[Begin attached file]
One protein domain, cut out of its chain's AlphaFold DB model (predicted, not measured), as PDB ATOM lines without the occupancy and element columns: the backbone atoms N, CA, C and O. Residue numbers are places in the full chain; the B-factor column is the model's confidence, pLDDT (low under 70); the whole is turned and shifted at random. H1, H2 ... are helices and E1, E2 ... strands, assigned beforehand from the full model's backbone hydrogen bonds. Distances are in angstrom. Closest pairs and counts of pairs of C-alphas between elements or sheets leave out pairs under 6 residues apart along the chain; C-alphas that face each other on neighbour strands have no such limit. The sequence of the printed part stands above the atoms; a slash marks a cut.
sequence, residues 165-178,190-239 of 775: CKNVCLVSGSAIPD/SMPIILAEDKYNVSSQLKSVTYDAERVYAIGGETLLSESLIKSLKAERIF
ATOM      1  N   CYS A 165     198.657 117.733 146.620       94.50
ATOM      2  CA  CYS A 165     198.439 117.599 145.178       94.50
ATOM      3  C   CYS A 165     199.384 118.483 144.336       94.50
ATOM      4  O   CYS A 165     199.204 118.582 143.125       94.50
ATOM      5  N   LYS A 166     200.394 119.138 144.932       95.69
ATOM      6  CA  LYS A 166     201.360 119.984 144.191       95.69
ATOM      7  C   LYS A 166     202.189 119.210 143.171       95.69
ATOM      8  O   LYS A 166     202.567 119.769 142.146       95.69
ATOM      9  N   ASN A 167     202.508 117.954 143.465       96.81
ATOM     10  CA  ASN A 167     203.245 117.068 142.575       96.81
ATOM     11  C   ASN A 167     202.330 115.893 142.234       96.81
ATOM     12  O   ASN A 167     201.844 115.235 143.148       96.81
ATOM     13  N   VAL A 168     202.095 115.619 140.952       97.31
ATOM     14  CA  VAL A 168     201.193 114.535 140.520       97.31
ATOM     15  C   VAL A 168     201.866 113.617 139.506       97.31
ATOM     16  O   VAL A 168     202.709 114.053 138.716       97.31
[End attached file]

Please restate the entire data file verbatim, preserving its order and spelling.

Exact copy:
One protein domain, cut out of its chain's AlphaFold DB model (predicted, not measured), as PDB ATOM lines without the occupancy and element columns: the backbone atoms N, CA, C and O. Residue numbers are places in the full chain; the B-factor column is the model's confidence, pLDDT (low under 70); the whole is turned and shifted at random. H1, H2 ... are helices and E1, E2 ... strands, assigned beforehand from the full model's backbone hydrogen bonds. Distances are in angstrom. Closest pairs and counts of pairs of C-alphas between elements or sheets leave out pairs under 6 residues apart along the chain; C-alphas that face each other on neighbour strands have no such limit. The sequence of the printed part stands above the atoms; a slash marks a cut.
sequence, residues 165-178,190-239 of 775: CKNVCLVSGSAIPD/SMPIILAEDKYNVSSQLKSVTYDAERVYAIGGETLLSESLIKSLKAERIF
ATOM      1  N   CYS A 165     198.657 117.733 146.620       94.50
ATOM      2  CA  CYS A 165     198.439 117.599 145.178       94.50
ATOM      3  C   CYS A 165     199.384 118.483 144.336       94.50
ATOM      4  O   CYS A 165     199.204 118.582 143.125       94.50
ATOM      5  N   LYS A 166     200.394 119.138 144.932       95.69
ATOM      6  CA  LYS A 166     201.360 119.984 144.191       95.69
ATOM      7  C   LYS A 166     202.189 119.210 143.171       95.69
ATOM      8  O   LYS A 166     202.567 119.769 142.146       95.69
ATOM      9  N   ASN A 167     202.508 117.954 143.465       96.81
ATOM     10  CA  ASN A 167     203.245 117.068 142.575       96.81
ATOM     11  C   ASN A 167     202.330 115.893 142.234       96.81
ATOM     12  O   ASN A 167     201.844 115.235 143.148       96.81
ATOM     13  N   VAL A 168     202.095 115.619 140.952       97.31
ATOM     14  CA  VAL A 168     201.193 114.535 140.520       97.31
ATOM     15  C   VAL A 168     201.866 113.617 139.506       97.31
ATOM     16  O   VAL A 168     202.709 114.053 138.716       97.31